Nieuwbouwprijs Amsterdam

Partners New Build price

  • Amsterdam Woont
  • AT5
  • Bouwend Nederland
  • Gemeente Amsterdam
Ringdijk 11-13

Ringdijk 11-13

Client VVE Ringdijk 11-13
Architect Willemsen – Tower Architect
Contractor Construction company Piet Tellman
Project name Ringdijk 11-13
District: East
number of residences 7

Ringdijk 11-13: nominated for the Amsterdam New Construction Prize 2011

A contemporary apartment complex with seven homes has been built on the historic Ringdijk in Amsterdam East. Because the original buildings could no longer be preserved, a new building was chosen. The clients wanted environmentally friendly, life-proof homes with maximum freedom of choice for buyers with regard to the floor plan. In order to use the space as intensively as possible, a semi-sunk basement with three storeys and a roof floor was chosen. Characteristic of the Ringdijk is the activity and liveliness in the plinth (the ground floor and the basement). To meet this image, it was decided to use façades covering both floors. The entrance to the complex is located at ground level and thus has a height of one and a half floors. The houses are accessed by a walk-through lift and a staircase. The distribution of the windows in the facade follows that of the demolished building, which consisted of three buildings with two windows per layer per building. A system of solar boilers and geothermal energy provides the houses with heating and hot water. In summer, the installation can be used to cool the apartments. The houses have a high level of insulation.

Het Parool about Ringdijk 11-13: A collection of individual housing requirements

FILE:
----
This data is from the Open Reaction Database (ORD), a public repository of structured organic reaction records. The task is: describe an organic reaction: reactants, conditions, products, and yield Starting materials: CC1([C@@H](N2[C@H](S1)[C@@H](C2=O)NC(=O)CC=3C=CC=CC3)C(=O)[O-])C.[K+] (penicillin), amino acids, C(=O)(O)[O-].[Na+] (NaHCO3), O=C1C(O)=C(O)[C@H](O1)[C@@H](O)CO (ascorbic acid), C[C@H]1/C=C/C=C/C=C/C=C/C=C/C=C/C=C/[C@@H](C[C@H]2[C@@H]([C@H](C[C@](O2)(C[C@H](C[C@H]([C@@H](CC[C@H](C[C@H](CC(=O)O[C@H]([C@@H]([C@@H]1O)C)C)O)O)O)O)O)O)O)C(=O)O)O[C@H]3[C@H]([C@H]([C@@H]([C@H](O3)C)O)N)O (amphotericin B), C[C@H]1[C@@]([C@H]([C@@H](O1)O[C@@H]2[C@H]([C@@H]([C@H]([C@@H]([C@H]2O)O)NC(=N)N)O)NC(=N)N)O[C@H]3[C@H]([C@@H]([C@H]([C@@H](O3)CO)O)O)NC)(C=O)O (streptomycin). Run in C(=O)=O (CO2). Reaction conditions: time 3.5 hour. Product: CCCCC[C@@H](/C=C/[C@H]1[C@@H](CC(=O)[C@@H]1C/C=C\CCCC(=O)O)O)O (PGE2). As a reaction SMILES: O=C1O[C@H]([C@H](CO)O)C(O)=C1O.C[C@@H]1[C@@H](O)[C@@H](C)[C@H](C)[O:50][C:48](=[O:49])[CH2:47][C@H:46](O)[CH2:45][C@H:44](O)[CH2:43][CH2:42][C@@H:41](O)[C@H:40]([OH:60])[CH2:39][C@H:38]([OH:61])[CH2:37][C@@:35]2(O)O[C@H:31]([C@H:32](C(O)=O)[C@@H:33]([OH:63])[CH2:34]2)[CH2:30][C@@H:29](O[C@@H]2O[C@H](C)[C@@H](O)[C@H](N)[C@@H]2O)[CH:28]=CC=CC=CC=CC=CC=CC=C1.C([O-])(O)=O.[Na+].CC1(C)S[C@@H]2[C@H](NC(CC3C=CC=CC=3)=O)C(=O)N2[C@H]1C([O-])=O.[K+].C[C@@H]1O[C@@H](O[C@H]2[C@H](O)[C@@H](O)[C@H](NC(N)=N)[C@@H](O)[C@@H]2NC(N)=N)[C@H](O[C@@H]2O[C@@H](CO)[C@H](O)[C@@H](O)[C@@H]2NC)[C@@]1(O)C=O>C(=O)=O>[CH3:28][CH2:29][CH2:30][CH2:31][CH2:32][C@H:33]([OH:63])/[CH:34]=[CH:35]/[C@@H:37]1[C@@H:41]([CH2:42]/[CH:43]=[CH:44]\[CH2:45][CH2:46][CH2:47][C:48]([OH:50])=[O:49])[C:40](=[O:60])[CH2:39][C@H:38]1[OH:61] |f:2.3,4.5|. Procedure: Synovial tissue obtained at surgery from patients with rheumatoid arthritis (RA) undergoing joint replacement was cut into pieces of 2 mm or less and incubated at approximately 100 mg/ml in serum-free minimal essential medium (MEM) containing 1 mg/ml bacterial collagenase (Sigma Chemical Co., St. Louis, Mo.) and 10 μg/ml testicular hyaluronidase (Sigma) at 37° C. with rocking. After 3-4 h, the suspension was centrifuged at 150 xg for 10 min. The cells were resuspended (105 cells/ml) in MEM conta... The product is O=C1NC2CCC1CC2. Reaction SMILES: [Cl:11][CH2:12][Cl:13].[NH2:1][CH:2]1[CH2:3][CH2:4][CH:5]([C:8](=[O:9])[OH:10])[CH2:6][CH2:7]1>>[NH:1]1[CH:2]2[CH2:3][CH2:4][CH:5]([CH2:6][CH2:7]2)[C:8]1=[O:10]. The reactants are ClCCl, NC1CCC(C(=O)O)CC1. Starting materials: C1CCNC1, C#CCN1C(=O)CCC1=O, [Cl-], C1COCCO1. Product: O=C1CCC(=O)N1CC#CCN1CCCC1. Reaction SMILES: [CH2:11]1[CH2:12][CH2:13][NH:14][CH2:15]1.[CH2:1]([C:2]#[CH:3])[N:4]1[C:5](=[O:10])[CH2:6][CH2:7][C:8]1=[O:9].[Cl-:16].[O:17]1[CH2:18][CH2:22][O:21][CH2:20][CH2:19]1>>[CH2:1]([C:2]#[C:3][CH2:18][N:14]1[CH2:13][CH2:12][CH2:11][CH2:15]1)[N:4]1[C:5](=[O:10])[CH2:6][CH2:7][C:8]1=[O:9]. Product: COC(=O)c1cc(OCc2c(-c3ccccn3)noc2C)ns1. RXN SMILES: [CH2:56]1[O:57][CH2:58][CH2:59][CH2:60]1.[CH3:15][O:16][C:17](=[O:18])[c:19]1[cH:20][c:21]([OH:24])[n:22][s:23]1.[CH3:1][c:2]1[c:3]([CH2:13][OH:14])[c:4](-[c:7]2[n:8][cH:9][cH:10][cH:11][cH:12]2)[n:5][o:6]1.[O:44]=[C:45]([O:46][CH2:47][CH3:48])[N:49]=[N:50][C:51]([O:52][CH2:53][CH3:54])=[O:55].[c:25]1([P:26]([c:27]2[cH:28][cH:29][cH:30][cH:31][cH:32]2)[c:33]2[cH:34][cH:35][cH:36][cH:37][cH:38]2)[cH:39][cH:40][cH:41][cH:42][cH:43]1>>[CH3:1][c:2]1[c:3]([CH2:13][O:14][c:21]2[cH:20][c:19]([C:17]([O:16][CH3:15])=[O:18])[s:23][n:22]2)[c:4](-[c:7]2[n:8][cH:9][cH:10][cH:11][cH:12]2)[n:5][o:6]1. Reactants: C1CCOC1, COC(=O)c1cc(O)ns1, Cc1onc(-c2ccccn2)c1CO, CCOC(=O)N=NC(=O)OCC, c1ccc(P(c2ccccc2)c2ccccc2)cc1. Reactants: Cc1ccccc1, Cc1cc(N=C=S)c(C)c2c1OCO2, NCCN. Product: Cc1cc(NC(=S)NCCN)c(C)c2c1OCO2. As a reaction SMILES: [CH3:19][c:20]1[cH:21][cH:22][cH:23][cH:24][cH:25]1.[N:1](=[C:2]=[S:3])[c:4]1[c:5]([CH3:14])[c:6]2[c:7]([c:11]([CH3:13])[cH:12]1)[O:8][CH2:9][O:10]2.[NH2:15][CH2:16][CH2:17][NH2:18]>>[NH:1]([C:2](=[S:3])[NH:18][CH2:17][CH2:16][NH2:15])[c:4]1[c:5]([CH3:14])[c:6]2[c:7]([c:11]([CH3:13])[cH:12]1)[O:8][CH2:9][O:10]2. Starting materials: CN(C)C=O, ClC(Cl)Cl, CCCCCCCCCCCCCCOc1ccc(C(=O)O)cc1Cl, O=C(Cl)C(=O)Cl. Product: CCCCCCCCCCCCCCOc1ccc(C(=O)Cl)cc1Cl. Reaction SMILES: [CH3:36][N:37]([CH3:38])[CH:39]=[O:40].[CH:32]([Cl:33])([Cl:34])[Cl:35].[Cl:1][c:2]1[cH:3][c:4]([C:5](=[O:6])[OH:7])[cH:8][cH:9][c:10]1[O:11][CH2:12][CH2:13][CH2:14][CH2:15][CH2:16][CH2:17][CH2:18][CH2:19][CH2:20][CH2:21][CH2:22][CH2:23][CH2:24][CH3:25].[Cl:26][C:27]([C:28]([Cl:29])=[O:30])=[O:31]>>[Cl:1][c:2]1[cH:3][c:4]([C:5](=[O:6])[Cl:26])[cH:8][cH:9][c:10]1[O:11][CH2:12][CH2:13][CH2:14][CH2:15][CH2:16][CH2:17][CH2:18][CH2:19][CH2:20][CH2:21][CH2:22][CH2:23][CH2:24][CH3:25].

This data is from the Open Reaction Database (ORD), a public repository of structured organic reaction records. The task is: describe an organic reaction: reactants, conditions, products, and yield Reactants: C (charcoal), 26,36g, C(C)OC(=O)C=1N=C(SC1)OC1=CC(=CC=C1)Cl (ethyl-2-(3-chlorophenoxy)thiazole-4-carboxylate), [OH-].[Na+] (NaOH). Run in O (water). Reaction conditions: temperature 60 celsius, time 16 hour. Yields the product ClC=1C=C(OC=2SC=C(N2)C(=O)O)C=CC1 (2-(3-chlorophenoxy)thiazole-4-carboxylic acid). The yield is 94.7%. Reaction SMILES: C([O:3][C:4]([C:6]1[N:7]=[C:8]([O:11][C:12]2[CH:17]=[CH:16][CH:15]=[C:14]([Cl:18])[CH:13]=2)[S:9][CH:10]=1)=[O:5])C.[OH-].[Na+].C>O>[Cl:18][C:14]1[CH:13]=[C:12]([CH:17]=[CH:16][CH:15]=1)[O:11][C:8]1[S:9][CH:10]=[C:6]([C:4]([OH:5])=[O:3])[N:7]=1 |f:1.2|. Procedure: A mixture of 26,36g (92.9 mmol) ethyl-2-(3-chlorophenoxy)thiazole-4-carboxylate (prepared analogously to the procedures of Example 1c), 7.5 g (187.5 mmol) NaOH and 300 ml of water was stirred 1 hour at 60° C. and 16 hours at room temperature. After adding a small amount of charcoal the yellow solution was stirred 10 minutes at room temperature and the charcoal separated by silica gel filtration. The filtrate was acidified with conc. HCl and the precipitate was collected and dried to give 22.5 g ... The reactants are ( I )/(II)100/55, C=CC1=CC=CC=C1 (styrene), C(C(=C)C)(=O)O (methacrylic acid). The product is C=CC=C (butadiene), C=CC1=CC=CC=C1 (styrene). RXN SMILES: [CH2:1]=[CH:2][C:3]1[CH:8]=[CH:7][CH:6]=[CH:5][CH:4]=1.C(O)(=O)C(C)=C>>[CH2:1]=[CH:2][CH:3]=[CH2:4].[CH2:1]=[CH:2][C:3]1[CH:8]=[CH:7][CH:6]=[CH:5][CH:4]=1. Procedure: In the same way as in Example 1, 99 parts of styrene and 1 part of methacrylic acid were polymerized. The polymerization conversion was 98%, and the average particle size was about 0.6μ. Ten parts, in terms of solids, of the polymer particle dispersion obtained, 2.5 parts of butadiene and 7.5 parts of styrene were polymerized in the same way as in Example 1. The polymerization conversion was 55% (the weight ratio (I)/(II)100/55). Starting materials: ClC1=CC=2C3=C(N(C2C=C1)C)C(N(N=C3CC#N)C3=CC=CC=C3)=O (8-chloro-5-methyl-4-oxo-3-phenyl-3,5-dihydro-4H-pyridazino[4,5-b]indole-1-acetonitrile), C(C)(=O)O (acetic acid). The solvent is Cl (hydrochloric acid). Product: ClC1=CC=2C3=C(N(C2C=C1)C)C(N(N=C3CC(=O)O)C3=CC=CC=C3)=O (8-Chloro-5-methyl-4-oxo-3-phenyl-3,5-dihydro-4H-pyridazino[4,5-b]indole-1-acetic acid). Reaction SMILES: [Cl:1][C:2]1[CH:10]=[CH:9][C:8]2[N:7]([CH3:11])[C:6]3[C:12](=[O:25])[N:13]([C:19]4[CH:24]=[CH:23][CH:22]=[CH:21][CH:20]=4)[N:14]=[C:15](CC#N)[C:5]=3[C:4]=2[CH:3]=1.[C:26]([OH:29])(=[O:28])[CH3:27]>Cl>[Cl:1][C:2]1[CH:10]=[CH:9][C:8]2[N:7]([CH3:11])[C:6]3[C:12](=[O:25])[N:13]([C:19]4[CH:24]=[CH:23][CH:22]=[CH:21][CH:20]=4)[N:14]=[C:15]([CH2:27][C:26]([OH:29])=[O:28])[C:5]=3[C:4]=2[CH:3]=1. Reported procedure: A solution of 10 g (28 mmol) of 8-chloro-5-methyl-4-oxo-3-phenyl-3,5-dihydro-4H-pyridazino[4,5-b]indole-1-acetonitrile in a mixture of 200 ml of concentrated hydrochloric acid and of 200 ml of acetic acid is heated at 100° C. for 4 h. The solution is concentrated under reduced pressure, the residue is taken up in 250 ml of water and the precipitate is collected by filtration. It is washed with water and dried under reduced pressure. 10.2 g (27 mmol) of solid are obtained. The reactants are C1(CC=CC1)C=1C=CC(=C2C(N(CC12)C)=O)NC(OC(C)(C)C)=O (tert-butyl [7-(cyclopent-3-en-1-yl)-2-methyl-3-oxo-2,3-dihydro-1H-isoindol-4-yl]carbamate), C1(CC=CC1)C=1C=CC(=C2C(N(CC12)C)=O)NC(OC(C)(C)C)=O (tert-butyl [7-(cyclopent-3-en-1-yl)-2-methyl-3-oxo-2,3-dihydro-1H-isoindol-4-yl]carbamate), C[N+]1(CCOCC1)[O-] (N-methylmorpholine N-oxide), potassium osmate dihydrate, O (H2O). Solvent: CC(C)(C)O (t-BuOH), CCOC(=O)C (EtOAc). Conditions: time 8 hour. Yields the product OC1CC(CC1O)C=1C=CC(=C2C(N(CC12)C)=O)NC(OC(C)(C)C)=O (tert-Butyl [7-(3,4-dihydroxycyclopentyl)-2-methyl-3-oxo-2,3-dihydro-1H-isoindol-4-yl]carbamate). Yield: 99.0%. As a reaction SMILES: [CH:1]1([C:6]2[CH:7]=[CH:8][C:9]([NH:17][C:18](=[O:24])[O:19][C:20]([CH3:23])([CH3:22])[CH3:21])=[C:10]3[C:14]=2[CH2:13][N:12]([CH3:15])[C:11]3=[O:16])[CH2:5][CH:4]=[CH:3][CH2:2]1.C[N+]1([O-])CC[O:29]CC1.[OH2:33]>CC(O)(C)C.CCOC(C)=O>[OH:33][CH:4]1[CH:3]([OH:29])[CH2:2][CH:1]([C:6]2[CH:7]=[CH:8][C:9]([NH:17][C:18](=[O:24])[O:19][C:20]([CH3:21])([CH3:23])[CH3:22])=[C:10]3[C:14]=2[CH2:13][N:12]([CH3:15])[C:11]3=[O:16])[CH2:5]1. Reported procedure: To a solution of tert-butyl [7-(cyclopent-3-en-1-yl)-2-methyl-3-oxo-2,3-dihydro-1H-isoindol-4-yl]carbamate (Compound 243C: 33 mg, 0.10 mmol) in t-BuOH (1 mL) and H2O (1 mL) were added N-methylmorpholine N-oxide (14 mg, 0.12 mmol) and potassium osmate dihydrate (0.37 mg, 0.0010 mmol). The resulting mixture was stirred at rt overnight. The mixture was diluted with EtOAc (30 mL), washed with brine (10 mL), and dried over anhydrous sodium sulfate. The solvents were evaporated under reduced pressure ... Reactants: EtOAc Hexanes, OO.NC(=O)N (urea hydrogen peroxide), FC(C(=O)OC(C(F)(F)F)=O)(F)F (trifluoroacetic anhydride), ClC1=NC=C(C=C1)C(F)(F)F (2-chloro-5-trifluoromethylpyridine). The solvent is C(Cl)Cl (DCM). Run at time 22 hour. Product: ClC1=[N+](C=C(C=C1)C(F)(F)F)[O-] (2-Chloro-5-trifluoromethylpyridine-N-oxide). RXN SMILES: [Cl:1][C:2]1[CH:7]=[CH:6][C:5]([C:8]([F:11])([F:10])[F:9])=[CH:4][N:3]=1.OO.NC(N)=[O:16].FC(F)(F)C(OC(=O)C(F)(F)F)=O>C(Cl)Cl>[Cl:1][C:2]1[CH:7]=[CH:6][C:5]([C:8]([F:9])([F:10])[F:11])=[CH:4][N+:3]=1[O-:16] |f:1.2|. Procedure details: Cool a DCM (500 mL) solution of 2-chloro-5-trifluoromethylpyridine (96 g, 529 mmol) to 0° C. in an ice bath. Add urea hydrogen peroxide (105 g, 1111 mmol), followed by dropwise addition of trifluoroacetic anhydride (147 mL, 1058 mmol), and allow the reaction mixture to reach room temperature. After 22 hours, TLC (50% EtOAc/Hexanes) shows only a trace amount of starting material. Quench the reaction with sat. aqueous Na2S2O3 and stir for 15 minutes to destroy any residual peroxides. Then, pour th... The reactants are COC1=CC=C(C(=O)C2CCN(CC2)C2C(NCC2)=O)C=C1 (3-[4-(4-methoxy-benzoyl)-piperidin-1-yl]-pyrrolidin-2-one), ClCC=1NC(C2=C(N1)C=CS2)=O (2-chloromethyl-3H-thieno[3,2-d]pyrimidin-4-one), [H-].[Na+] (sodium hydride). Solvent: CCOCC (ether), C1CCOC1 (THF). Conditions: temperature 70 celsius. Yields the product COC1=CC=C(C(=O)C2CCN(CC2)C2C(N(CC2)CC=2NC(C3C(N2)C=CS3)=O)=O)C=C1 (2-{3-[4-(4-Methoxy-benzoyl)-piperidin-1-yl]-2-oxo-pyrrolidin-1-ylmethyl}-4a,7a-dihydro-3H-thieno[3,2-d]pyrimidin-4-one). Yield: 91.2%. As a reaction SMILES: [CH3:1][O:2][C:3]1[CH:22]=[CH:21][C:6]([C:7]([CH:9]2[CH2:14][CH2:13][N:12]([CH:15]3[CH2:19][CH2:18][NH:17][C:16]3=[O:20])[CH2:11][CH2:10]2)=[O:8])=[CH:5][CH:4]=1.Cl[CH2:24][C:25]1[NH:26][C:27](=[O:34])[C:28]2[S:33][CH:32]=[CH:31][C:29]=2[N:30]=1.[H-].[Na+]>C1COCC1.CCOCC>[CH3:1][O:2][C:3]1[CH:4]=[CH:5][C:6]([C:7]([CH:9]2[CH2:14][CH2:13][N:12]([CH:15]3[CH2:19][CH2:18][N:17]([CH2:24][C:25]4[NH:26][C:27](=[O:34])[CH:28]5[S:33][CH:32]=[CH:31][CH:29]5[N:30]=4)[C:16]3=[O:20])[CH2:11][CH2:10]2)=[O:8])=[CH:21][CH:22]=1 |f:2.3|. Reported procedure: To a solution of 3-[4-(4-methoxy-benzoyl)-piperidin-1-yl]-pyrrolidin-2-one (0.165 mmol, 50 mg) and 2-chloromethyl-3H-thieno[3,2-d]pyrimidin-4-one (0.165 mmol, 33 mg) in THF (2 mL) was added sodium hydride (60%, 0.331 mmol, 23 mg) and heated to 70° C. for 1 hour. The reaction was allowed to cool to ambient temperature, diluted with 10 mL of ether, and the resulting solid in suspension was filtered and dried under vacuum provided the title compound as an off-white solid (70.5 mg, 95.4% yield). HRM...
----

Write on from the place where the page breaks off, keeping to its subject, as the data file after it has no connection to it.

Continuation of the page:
The Ringdijk, on the side of the Middenweg, is a kind of village in the old Watergraafsmeer, a colorfully varied row of houses at the foot of the old polder dike. A new block with seven apartments has been built on the site of three old buildings, which has been completely developed by the aspiring residents. The initiators are Jan Kolthof (54) and his partner Wijnand Luttikholt, who own a company that renovates dilapidated buildings. They had already submitted a plan in 1996 to thoroughly renovate Ringdijk 11, 12 and 13 and then to live there themselves, together with people who previously rented there. However, the condition of the buildings turned out to be so bad that they had to be demolished. An adapted building plan encountered all kinds of obstacles, with the result that the place remained in the news for years (not very flourishing) as 'the hole on the Ringdijk'. Kolthof eventually took a different approach. For example, a residential building was created with the very latest insights: climate neutral and life-course proof. Donald Harte (47) of Warmtebelang, an installation company specializing in sustainable energy technology, has set up a complete engine room in the basement. No fossil fuel is used for heating; the floors (even those in the stairwell) are heated with geothermal energy extracted from the earth a hundred and fifty meters deep. “The installation is powered by one hundred percent green electricity,” explains Harte, “so the CO2 emissions are zero – exactly the target of the municipality of Amsterdam by 2015.” The additional cost of such an installation over conventional heating in this building is approximately twenty thousand euros, Harte calculates. “But the energy costs are half that of heating with natural gas. Here they can recoup the additional costs in four years. ” The seven houses have been delivered as a shell. Each resident could discuss with architect Cornelis Willemsen how his apartment should be arranged. The hull price of the three large apartments amounted to approximately 400,000 euros for 125 square meters; the four smaller apartments, of approximately sixty square meters, were sold for 250,000 euros. Not cheap, but for that price there is an elevator in the building. One apartment could thus be occupied by a disabled person. “Every home is different,” says Kolthof proudly, “every resident had maximum say.” It is of course no surprise that in such a self-build project the residents loudly praise their homes ('village tranquility, view of the dike and all shops nearby') and give them a high score, a 9.7. The jury that compiled the top ten only selected the Ringdijk after some deliberation. Barbara Dijk was the deciding factor: “These people have spent so long making something where they want to live themselves, and it is also suitable for the disabled.” Two small apartments were bought by the architect Ben Loerakker (80), known for the RAI Congress Center, the courthouse on Parnassusweg and the hotel now under construction for the Westerdokseiland. “I was looking for a place to live for my studying grandsons when I happened to walk by here,” he says. “The next day I sat with Luttikholt and immediately put my signature. Yes, they were bought within a day. If I am sure of something, I like to do it quickly. ” “It is impossible for these starters to rent and these are ideal homes for them. Grandson Jan now sits here, also almost graduated as an architect. But they are in fact temporary housing. I have eight grandchildren. They get a contract for five years, then they have to get out, then the next is next. ”

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